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What is the FIRE Movement? How to Become Financially Independent and Retire Early

Reaching financial independence takes time, and you have to take constant steps to build it, sometimes making great compromises. So here are the most important things that will help you retire early.

The goal of retiring as early as possible gave birth to a whole movement named FIRE.

What is the FIRE movement?

FIRE stands for Financial Independence, Retire Early, and it came to life in 1992 after the launch of, Your Money or Your Life, a book written by the two financial gurus, Vicki Robin and Joe Dominguez. 

The movement is based on a savings rate of as much as 70% of your yearly income into an investment portfolio to afford to retire early. When your savings reach 30 times your yearly expenses, you can retire or quit your day job. Once you achieve that, you can withdraw 3 to 4% of your savings yearly to cover your living expenses. 

Two things to note: 1) the higher your lifestyle expenses, the more you’ll need to invest 2) Many in the FIRE movement live a frugal lifestyle even with their considerable nest egg.

How FIRE Works

Many invest in stocks (specifically index funds or exclusively in dividend-paying companies), and some allocate portions of their portfolio to bonds. While others invest in real estate as part of their portfolio strategy.

Now, there is no right way to achieve FIRE. It can take different forms depending on individual preferences.

To help you get started, calculate your financial independence number to know exactly how much you must set aside to retire early before the traditional retirement age.

How You Can Achieve FIRE

Reaching financial independence takes time, and you have to take constant steps to build it, sometimes making great compromises. So here are the most important things that will help you retire early.

1. Analyze your budget in detail

To reach any financial goal, you must know how your money flows in great detail. Take your budget (or if you don’t have one, start a budget) to understand your income and expenses.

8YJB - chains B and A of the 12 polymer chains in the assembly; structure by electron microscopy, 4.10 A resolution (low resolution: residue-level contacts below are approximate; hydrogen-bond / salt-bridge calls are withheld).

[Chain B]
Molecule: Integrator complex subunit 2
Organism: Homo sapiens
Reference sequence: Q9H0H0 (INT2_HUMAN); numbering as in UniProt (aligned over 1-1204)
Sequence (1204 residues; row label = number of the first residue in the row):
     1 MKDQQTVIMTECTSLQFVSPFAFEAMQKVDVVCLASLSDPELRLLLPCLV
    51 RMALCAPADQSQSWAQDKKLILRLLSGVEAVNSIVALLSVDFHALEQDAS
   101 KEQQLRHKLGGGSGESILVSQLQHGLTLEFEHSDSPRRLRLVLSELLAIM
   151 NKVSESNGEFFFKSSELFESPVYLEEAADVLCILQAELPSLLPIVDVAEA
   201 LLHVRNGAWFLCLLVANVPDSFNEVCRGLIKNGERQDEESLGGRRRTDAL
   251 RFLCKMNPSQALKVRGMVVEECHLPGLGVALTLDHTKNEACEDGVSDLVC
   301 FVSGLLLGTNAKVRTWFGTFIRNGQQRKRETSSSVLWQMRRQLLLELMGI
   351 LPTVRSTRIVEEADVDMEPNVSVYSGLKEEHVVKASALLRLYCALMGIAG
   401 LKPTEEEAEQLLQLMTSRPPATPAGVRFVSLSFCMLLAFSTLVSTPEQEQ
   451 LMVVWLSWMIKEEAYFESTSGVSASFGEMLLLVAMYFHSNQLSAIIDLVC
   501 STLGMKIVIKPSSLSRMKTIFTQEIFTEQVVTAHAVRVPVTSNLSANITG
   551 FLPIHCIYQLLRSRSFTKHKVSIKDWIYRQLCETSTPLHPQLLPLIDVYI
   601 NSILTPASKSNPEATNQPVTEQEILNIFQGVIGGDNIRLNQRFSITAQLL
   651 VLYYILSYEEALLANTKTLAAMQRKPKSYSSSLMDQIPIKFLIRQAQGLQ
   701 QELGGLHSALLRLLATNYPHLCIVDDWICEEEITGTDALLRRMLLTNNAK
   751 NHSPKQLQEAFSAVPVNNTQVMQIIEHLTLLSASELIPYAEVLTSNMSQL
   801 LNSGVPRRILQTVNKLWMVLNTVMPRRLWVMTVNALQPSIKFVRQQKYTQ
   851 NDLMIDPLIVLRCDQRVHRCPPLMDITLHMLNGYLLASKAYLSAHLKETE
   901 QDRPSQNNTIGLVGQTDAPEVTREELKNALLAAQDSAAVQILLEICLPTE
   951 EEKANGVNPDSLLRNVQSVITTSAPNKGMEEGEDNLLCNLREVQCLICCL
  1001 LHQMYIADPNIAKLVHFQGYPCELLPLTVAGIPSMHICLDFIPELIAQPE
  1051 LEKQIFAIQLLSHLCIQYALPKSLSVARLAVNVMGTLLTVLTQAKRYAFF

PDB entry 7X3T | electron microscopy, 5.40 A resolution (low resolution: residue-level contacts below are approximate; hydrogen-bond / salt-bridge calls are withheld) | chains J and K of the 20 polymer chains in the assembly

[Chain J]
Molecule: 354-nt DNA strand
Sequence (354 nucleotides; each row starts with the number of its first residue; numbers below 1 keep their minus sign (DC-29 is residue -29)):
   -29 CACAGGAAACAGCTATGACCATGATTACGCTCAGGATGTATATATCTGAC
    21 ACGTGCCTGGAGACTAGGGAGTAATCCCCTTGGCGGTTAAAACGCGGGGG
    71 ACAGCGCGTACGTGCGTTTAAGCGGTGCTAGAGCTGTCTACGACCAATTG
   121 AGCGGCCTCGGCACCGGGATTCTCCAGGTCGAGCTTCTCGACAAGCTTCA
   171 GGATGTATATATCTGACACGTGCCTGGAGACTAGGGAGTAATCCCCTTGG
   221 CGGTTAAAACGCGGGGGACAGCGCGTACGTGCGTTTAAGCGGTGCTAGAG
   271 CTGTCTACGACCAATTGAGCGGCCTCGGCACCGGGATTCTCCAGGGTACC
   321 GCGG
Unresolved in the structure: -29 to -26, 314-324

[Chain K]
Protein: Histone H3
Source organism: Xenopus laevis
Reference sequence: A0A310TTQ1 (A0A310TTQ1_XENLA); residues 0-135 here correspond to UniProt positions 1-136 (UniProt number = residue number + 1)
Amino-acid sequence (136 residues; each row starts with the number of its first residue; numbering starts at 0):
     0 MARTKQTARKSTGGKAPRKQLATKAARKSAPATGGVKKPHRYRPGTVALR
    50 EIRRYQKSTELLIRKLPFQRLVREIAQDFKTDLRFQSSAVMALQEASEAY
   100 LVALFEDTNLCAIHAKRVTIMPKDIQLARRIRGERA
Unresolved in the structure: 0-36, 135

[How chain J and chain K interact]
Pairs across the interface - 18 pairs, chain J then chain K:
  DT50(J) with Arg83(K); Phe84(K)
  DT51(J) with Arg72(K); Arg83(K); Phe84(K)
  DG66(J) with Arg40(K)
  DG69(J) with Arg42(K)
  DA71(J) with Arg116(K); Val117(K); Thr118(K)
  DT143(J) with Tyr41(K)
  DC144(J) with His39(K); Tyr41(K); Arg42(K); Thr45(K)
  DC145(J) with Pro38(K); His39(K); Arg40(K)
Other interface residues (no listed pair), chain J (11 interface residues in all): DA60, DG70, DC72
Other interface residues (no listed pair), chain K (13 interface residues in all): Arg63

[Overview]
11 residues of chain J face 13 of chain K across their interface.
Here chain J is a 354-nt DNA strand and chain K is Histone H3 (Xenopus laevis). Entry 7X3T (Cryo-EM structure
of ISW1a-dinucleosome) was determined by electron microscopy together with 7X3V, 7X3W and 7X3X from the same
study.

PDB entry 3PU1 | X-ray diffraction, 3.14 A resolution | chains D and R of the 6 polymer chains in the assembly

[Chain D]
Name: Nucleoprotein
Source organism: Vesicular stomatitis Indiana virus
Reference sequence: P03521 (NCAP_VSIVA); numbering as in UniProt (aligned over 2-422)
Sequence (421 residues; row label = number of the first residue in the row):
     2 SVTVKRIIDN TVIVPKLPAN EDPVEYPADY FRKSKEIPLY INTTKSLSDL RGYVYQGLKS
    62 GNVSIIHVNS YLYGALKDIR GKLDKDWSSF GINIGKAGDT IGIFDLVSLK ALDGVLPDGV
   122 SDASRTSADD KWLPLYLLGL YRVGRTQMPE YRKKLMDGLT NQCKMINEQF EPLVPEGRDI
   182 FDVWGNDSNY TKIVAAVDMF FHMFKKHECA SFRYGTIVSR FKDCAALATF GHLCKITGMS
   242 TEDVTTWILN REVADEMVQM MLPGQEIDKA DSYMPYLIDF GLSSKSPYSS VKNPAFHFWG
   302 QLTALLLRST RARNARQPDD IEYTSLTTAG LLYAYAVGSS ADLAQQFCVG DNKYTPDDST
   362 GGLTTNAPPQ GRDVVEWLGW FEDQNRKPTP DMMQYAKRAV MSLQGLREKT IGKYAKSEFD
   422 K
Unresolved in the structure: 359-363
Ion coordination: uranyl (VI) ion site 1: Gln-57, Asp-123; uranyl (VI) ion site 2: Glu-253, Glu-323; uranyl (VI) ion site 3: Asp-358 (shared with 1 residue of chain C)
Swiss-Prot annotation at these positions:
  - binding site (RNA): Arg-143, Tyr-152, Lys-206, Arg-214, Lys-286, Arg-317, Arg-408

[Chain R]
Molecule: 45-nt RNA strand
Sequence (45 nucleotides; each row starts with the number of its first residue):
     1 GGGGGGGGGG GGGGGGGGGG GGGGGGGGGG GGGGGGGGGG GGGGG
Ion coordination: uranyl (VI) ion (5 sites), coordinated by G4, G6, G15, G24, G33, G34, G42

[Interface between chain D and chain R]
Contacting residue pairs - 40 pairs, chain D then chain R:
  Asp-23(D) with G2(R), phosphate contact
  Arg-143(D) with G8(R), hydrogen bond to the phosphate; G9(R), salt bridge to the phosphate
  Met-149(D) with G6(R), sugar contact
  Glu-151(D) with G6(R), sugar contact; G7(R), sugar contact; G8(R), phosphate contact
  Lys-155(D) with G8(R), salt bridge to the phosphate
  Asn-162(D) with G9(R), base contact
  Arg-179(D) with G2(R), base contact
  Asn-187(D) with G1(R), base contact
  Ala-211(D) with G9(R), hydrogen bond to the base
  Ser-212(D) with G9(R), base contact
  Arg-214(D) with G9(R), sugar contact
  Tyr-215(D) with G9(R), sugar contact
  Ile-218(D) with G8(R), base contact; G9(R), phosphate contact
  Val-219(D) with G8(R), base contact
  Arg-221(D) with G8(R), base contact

As you analyze your budget, make adjustments that get you closer to reaching your savings goals for early retirement. Once you dedicate yourself to FIRE, every financial decision should support your progress.

2. Cut down on your expenses

Remember that “70% of your yearly income” should go towards your early retirement fund. Cut out non-value-added expenses and lower costs as much as possible.

Are you using and really benefiting from all your paid subscriptions? Do you really need to go to a restaurant every week/day? Do you really need new clothes every month? 

You’ll need to make a few compromises or sacrifices. The focus is cutting back on your annual living expenses, which reduces the amount you need to save and the amount you’ll need during early retirement.

Remember, you should cut whatever is not a necessity or priority. That money would then go towards the FIRE retirement goal.

3. Pay off debt and your mortgage early

FIRE is harder to achieve when you are beholden to massive debt. Remember, debt is reserving your time to work rather than fun.

Get rid of debt as soon as possible, including student and auto loans, mortgages, and credit card balances.

Becoming debt-free offers two benefits: 1) lower annual living expenses and 2) more money to save.

4. Make sure you have an emergency fund

A significant step towards achieving financial independence is having enough money in your emergency fund to cover 6 months of living expenses.

Maybe your car needs fixing, which is not covered by your insurance, or something needs fixing in your home. Your emergency fund will help cover unexpected expenses without interfering with your FIRE plan. Because you don’t want to tap into your retirement fund before you actually retire.

5. Increase your income

Get a pay raise at work so you’re earning more for your current work. And start doing side hustles to supplement your income. This way, you’ll have more money to save or pay off debt.

6. Start investing

To reach your FIRE goal, you’ll need to invest your money in the stock market. Your money won’t grow much sitting in a savings account. And to have money for early retirement, you’ll need money invested through a general investing account, not in a 401(k) plan.

Learn the steps to achieve financial independence (which makes work optional).

7. Become part of the community